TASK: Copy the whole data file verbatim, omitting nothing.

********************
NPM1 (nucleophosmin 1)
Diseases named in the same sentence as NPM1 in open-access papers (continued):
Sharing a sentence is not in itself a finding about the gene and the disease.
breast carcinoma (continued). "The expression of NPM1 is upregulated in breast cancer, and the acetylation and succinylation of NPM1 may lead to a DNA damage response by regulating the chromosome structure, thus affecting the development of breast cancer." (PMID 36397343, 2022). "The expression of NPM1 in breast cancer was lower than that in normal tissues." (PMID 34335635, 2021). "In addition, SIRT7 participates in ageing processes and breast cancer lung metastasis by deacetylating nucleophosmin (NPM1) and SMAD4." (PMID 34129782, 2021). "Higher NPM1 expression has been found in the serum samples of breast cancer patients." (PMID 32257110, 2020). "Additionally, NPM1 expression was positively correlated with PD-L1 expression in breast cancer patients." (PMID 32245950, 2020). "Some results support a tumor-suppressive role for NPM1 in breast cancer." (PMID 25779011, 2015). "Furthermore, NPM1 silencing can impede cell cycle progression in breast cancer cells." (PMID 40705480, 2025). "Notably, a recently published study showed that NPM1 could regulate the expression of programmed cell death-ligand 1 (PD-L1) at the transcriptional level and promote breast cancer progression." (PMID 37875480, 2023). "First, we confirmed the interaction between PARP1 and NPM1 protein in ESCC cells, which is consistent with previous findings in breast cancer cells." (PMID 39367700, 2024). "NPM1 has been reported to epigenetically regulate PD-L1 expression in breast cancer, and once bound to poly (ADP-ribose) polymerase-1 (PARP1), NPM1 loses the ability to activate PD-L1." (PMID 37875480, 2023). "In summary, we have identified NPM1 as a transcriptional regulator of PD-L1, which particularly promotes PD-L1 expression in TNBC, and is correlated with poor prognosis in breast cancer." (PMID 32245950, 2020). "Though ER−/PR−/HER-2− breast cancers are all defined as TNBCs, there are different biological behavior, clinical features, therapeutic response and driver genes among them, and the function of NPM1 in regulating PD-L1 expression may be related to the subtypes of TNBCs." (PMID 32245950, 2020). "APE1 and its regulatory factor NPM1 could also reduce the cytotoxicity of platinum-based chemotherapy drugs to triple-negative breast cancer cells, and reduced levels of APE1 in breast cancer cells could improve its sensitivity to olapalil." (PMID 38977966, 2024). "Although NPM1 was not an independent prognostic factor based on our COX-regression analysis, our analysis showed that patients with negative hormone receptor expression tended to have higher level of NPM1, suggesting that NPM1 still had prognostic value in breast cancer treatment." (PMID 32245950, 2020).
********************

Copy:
NPM1 (nucleophosmin 1)
Diseases named in the same sentence as NPM1 in open-access papers (continued):
Sharing a sentence is not in itself a finding about the gene and the disease.
breast carcinoma (continued). "The expression of NPM1 is upregulated in breast cancer, and the acetylation and succinylation of NPM1 may lead to a DNA damage response by regulating the chromosome structure, thus affecting the development of breast cancer." (PMID 36397343, 2022). "The expression of NPM1 in breast cancer was lower than that in normal tissues." (PMID 34335635, 2021). "In addition, SIRT7 participates in ageing processes and breast cancer lung metastasis by deacetylating nucleophosmin (NPM1) and SMAD4." (PMID 34129782, 2021). "Higher NPM1 expression has been found in the serum samples of breast cancer patients." (PMID 32257110, 2020). "Additionally, NPM1 expression was positively correlated with PD-L1 expression in breast cancer patients." (PMID 32245950, 2020). "Some results support a tumor-suppressive role for NPM1 in breast cancer." (PMID 25779011, 2015). "Furthermore, NPM1 silencing can impede cell cycle progression in breast cancer cells." (PMID 40705480, 2025). "Notably, a recently published study showed that NPM1 could regulate the expression of programmed cell death-ligand 1 (PD-L1) at the transcriptional level and promote breast cancer progression." (PMID 37875480, 2023). "First, we confirmed the interaction between PARP1 and NPM1 protein in ESCC cells, which is consistent with previous findings in breast cancer cells." (PMID 39367700, 2024). "NPM1 has been reported to epigenetically regulate PD-L1 expression in breast cancer, and once bound to poly (ADP-ribose) polymerase-1 (PARP1), NPM1 loses the ability to activate PD-L1." (PMID 37875480, 2023). "In summary, we have identified NPM1 as a transcriptional regulator of PD-L1, which particularly promotes PD-L1 expression in TNBC, and is correlated with poor prognosis in breast cancer." (PMID 32245950, 2020). "Though ER−/PR−/HER-2− breast cancers are all defined as TNBCs, there are different biological behavior, clinical features, therapeutic response and driver genes among them, and the function of NPM1 in regulating PD-L1 expression may be related to the subtypes of TNBCs." (PMID 32245950, 2020). "APE1 and its regulatory factor NPM1 could also reduce the cytotoxicity of platinum-based chemotherapy drugs to triple-negative breast cancer cells, and reduced levels of APE1 in breast cancer cells could improve its sensitivity to olapalil." (PMID 38977966, 2024). "Although NPM1 was not an independent prognostic factor based on our COX-regression analysis, our analysis showed that patients with negative hormone receptor expression tended to have higher level of NPM1, suggesting that NPM1 still had prognostic value in breast cancer treatment." (PMID 32245950, 2020).